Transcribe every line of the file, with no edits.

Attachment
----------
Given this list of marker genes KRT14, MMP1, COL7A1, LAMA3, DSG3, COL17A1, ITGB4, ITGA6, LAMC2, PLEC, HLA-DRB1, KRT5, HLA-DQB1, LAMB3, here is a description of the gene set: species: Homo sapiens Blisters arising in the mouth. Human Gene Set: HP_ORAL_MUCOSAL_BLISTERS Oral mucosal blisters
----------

Given this list of marker genes KRT14, MMP1, COL7A1, LAMA3, DSG3, COL17A1, ITGB4, ITGA6, LAMC2, PLEC, HLA-DRB1, KRT5, HLA-DQB1, LAMB3, here is a description of the gene set: species: Homo sapiens Blisters arising in the mouth. Human Gene Set: HP_ORAL_MUCOSAL_BLISTERS Oral mucosal blisters